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Julia Drusilla Augusta


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At first glance, Drusilla comes off as soft spoken and mild mannered, a person who is willing to please those in authority over her. A trait that surely comes from the years of being in exile and locked away from Rome and it's intrigue. It often leads people to take her for a fool. Which they quickly learn, she's anything but. Honey attracts better than vinegar, after all. In truth, she is astute, honest, determined, and passionate in all things. With a clever, intuitive mind and ability to speak convincingly and warmly in order to get the outcome she wants. 

When it comes to the people of Rome, whose welfare she feels has been shared with her due to her marriage and as part of her birthright, she finds herself altruistic; compassionate and selfless. With a drive to better not just the capital city but to have her charity bleed out from Rome and into the outer reaches of the empire. Happy citizens mean a happy empire, in her mind and experiences, and she often voices her opinion either positively or negatively on matters of state that could cause discourse throughout the empire. Something she is not afraid of doing even when it is her husband's plans. 

Motherhood finds her to be a doting, caring mother. Even from the start when she an her husband was in their courting state, she took to his children and the orphaned Tiberius and Claudia as if they were already her own. And to a lesser extent, the twins haunted elder sister, Flavia. Yet, at the same time, she holds them to her heart with a firm, guiding hand. Pushing not only them but her own son to think independently, to have a strong sense of ethics and morality. She also thrives to be the ideal wife, though she knows she fails at times. She is not perfect and would be the first admit that it wasn't love at first site or even first month when it came to her life with her husband. However, it did get there eventually. They are well suited for each other.


Neither plain nor extraordinarily beautiful, Drusilla is still of an elegant beauty, who holds herself with much grace and poise. All the while staying with the current trends and even leading a few of them amongst the ladies of the Empire. However, like her ancestress, she prefers the color white for her officially outings as far as her clothing goes. And only wears more vibrant tones in a more relaxed atmosphere. She, since her youth, prefers very little jewelry to be warn, finding too much to be some what garish. Her squarish face is crowned with a glorious mane that, when released from the braids and styles it is put in every morn, falls to her waist in a curtain of soft dark hair. 

Which had darken from the dirty blond she had when she was a toddler. Her eyes are of a hazel color and are expressive of her emotions. She is of average stature for Roman woman, barely touching 4'9", where as her figure is fit but with slight curves and only made more so with the late pregnancy of her son. Age has only started to show its hands on her, laugh lines can be seen in the right light and situation. Like jewelry, make up is only worn when needed and she is a believer and practicer of good hygiene. There are a few blemishes however from scraps and scratches from when she was a child.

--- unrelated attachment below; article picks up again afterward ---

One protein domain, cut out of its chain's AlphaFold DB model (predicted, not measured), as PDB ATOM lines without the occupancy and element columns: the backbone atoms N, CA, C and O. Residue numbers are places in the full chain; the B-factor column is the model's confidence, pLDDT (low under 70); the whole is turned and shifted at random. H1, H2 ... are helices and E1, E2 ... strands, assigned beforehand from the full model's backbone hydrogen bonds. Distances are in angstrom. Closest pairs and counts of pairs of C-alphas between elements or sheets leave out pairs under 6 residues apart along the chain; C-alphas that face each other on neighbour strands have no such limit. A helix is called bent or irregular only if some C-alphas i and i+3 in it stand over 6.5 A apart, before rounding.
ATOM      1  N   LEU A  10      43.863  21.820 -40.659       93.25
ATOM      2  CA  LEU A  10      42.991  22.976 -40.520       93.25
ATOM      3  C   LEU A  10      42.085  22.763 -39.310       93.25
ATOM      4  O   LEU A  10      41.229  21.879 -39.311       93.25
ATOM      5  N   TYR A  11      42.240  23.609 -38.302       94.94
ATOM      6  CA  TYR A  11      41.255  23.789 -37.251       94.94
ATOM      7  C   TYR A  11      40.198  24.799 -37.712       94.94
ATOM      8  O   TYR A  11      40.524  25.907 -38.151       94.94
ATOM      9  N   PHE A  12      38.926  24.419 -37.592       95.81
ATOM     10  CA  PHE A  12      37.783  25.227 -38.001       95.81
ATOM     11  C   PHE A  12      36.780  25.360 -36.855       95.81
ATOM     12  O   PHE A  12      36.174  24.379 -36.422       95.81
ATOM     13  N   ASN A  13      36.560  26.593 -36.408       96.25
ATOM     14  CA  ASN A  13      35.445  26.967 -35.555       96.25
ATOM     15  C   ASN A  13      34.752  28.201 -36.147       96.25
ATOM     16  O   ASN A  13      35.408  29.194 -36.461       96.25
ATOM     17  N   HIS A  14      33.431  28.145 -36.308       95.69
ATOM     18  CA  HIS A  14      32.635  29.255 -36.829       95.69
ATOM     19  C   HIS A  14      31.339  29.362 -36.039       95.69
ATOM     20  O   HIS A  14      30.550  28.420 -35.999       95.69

Father: Gaius Julius Caesar Augustus Germanicus, Deceased 41AD

Mother: Milonia Caesonia, Deceased 41AD


Spouse: Quintus Flavius Caesar Alexander Augustus, Alive, Married early 67AD


by birth

Drusus Flavius Caesar Alexander {alive} {b. 67}


Titus Flavius Caesar Alexander {alive} {b. 57} 
Flavia Caesaris {alive} {b. 61}

Tiberius Claudius Caesar {alive} {b. 57} 
Claudia Caesaris {alive} {b. 61}

Extended family: Inlaws

Other: House slaves 


Being born the daughter of Caesar should have held its perks in Drusilla's life, but the Parcae had trials that the wished for the young daughter of the man known as Caligula. The first year of her life, which she fails to remember, was lavish as accustomed to her station. However, it was not meant to be. Her father, plotted against for many reasons, had met his untimely death at the sword of Chaerea and the Praetorians that sided with him. And only a few hours later her mother would meet the same by a tribune sent. But the child whose 'brains he knocked out' was not her. A loyal slave having hid the girl during the chaos and bloodshed, only to be revealed as still living once Claudius was secured. 

Who 'kindly' placed her in exile, relocating the toddler outside the city of Rome, with a household chosen by him. Those he knew he could trust with her raising, as well as their loyalty to him. There she would remain. It was as charmed as any gilded cage could be for a little bird. Tutors were sent, lessons and schooling was given. History, philosophy, anything and everything to fill a bored child's head. A bored and lonely little girl who had no playmates her age, and a house full of people who would only warn her to not be like her father or her mother. To be a good girl. To hold her temper. To bite her tongue. There was little news beyond the walls of her little world. Not that she cared at such a young age.